This preview shows page 1-2 out of 6 pages.

View Full Document
View Full Document

End of preview. Want to read all 6 pages?

Upload your study docs or become a GradeBuddy member to access this document.

View Full Document
Unformatted text preview:

ANT 102 1st Edition Lecture 7Outline of Last Lecture I. Speciation and CladisticsII. Biological Species Concept (BSC)III. Problems with BSCIV. Modes of SpeciationOutline of Current Lecture I. Ring SpeciesII. Extinction vs. Mass ExtinctionIII. Gradual EvolutionIV. Living FossilsV. Linnaean TaxonomyCurrent LectureEvidence that speciation is a processExamples of species complex:Prickly pear cactusRing species: two different populations in the same environment overlap but do not actively reproduce with each other greenish warbler:These notes represent a detailed interpretation of the professor’s lecture. GradeBuddy is best used as a supplement to your own notes, not as a substitute.Ensatina salamander: Herring gull and lesser black-backed gull:Extinction:Cause: environment changes too rapidly and the appropriate genetic variation to adapt do not exist, a species can become extinctExtinction events occurred frequently in the past, and are readily observed in thefossil recordMass extinction: many species becoming extinct at about the same timeMore than 60% of living organisms disappear Usually brought on by a massive catastrophic event (asteroid impact)“The Big Five”: five major mass extinctions End of the Ice Age (12,000 ya)Last extinction on earth A drop in the number of species means that there are a higher proportionof niches in an environment that are empty—waiting for a new species to take up the spaceAdaptive radiation: rapid formation of many new species from a common ancestor following availability of new environment Evolution is GRADUALKey concept:Thesis: intellectual propositionAntithesis: reaction/counter to the initial propositionSynthesis: reconciliation between the thesis and antithesisPunctuated equilibrium: model of evolution where there are long periods of littleevolution and are followed by short periods of accelerated evolutionary change. For a while, this idea was presented in opposition to the Darwinian model of gradualism. Today, most scholars see both gradual and punctuated as validPunctuated or gradual depends on the nature of the external force**Adaptive radiations are punctuatedPunctuated Gradualism: populations are never in stasis, always going through long periods of slow change (gradualism) which may or may not give way to periods of rapid change (punctuation). Living fossils: living species or small group of related living species that retain primitive characteristics from fossil relatives with little modificationHave not experienced an adaptive radiationEx: tuatara lizardHorseshoe crabMazon Creek: Central IllinoisTully Monster (also state fossil!)Linneaus: created the way that we categorize organismsTaxonomy should reflect phylogeny (evolutionary history and relationships)Linnaean Taxonomy:Domain: eukaryaKingdom: Animalia (digest calories)Phylum: chordata (spine, central nervous system)Class: Mammalia (produce milk for offspring)Order: primates (grasping hands, large brains)Family: hominidae (no tail)Genus: homo (bipedal, complex cultural behaviors)Species: homo sapiensTypes of similarity: Homology: similarity due to common ancestryHomoplasy: similarity due to common function and NOT to common ancestry. These traits are analogous and due to convergent evolutionEx: cactus (originally from N and S America) and euphorbia Not related, but similarEx: giant armadillo, giant anteater and giant pangolinNot related, but similarHypothetical taxon: Winger (80’s Rock Band)Form taxon using criterion of similarity For Winger, they must have wings:Bats, bees, birds, Hawk Man, dragonsWings: homology or homoplasy?Levels of analysis: is it used as a wing or forearm?Comparison: How are they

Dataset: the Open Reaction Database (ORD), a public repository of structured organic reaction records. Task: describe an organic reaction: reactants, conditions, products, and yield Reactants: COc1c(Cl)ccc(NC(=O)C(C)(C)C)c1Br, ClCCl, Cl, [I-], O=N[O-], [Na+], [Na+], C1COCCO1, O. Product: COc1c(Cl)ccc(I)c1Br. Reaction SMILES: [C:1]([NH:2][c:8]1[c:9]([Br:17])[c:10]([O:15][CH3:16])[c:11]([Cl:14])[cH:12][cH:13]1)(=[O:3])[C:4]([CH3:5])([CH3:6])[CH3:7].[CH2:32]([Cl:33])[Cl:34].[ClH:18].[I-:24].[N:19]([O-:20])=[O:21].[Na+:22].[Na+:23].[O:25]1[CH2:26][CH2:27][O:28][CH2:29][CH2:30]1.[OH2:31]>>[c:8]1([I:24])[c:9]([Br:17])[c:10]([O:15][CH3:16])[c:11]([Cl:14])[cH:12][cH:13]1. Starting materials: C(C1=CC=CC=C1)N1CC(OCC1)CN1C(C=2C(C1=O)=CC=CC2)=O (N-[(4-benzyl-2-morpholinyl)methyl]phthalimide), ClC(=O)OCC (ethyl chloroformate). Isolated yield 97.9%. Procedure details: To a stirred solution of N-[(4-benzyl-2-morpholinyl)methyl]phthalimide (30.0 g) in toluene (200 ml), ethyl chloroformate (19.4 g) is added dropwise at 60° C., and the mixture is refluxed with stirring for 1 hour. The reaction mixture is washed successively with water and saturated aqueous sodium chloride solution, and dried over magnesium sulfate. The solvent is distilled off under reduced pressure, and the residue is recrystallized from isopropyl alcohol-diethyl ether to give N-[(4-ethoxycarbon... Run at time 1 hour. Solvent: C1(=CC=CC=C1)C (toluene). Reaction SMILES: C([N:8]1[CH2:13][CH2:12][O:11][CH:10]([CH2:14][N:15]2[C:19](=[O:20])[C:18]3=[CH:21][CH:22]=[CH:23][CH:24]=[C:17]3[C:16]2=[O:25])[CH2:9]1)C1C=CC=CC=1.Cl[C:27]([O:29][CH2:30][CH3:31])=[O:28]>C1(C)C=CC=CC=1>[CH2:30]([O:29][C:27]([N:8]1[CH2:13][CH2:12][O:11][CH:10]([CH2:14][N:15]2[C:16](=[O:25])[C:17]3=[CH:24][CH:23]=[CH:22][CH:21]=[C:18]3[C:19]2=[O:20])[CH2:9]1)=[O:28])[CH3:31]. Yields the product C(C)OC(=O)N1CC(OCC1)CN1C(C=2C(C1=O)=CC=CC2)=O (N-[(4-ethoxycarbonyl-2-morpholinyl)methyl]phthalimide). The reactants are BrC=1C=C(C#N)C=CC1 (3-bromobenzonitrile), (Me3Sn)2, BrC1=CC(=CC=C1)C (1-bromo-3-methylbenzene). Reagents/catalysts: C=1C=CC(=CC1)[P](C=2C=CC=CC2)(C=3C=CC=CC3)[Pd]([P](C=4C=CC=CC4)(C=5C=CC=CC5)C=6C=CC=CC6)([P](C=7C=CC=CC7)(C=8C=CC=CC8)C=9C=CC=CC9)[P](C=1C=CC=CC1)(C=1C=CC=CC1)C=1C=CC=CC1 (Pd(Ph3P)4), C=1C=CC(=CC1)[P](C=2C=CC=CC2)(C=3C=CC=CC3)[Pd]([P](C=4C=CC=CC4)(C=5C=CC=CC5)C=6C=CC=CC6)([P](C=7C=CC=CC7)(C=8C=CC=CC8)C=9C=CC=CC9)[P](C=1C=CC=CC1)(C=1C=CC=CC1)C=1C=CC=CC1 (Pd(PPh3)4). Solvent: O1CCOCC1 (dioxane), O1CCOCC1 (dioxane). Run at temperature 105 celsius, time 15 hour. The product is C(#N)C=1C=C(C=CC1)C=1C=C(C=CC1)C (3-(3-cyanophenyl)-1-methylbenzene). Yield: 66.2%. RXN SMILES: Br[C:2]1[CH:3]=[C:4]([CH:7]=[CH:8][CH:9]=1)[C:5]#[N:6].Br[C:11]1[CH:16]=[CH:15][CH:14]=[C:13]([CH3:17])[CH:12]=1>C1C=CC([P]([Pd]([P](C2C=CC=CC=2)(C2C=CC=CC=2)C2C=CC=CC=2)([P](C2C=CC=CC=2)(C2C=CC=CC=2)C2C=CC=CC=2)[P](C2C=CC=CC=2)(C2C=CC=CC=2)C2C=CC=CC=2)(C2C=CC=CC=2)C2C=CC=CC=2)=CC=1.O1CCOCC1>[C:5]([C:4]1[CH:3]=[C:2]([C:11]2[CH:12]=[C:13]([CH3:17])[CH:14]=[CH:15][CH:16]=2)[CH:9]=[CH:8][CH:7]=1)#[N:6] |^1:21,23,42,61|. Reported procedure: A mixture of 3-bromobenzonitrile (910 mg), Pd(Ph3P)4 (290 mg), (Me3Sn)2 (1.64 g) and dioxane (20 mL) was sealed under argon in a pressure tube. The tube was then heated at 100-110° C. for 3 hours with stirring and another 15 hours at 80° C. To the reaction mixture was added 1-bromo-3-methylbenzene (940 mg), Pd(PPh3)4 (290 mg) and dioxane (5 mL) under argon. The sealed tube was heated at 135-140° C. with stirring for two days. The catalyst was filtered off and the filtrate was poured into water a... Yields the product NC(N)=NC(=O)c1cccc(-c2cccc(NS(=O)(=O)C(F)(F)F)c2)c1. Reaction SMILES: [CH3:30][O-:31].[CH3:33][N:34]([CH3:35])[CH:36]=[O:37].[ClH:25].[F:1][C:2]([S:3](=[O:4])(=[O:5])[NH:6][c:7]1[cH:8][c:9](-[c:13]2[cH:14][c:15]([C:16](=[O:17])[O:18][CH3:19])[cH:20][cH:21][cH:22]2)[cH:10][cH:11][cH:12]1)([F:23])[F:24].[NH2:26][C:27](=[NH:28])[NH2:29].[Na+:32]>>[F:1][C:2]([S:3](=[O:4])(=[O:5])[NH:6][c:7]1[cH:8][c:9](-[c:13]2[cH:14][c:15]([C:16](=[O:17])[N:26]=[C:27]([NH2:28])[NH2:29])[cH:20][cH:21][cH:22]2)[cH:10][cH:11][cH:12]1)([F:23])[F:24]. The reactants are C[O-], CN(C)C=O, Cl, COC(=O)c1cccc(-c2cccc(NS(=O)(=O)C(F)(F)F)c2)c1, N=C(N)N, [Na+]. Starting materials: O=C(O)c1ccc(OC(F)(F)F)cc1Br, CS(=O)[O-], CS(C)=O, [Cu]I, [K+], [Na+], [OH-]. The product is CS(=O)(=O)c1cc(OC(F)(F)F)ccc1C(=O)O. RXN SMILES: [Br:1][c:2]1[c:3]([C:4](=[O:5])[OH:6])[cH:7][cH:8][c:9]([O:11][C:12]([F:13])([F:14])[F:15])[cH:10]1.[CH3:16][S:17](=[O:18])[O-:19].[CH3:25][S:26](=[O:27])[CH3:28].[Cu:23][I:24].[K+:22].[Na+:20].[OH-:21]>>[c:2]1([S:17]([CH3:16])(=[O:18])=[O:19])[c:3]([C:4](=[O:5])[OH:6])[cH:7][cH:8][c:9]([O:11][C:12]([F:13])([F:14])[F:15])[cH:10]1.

View Full Document
Loading Unlocking...
Login

Join to view Gradual Evolution and access 3M+ class-specific study document.

or
We will never post anything without your permission.
Don't have an account?
Sign Up

Join to view Gradual Evolution and access 3M+ class-specific study document.

or

By creating an account you agree to our Privacy Policy and Terms Of Use

Already a member?